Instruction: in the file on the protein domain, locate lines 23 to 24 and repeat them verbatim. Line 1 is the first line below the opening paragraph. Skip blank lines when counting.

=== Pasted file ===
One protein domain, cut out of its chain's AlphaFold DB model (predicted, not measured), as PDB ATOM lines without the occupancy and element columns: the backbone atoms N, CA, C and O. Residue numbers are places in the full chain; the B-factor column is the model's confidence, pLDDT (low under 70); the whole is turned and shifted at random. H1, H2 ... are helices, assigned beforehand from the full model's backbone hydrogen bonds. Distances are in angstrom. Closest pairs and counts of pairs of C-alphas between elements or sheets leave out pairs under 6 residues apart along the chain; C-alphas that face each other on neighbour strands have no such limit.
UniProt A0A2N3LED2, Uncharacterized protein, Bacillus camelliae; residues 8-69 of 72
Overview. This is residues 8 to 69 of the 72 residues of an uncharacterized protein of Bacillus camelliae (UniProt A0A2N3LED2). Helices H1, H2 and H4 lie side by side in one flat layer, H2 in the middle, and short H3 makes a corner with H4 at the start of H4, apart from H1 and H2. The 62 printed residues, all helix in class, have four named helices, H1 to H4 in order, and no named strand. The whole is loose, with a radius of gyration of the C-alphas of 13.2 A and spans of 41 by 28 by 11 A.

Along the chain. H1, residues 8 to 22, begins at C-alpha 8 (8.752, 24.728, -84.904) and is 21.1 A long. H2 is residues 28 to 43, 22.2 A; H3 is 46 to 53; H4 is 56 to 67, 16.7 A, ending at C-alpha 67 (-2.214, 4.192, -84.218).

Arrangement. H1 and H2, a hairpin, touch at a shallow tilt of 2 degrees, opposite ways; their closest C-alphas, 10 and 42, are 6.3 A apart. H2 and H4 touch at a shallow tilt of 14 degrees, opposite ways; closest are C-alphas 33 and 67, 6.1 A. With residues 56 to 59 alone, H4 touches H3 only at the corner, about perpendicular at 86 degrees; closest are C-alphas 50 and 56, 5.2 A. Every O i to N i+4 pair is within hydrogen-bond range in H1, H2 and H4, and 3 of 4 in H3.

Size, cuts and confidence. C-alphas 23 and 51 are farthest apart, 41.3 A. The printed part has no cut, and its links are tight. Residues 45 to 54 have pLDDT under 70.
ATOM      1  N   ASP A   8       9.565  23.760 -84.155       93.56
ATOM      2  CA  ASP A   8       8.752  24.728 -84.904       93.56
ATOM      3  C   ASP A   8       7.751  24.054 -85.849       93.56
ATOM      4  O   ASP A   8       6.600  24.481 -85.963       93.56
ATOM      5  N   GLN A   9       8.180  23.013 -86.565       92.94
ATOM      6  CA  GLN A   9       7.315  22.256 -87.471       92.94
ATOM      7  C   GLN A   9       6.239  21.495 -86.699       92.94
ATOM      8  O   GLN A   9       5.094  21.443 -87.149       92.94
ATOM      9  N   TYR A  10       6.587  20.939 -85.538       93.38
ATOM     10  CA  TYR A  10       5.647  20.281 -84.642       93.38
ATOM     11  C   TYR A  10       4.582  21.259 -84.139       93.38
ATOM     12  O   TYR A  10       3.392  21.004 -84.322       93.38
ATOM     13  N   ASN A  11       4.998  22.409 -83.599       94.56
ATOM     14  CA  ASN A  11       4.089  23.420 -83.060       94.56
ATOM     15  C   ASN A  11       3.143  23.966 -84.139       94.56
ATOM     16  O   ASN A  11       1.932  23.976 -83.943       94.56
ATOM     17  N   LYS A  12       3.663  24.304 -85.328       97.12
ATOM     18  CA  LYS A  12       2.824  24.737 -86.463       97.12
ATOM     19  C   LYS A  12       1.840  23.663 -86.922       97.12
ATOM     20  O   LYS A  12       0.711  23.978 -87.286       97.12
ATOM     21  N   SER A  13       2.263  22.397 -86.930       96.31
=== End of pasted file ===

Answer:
ATOM     18  CA  LYS A  12       2.824  24.737 -86.463       97.12
ATOM     19  C   LYS A  12       1.840  23.663 -86.922       97.12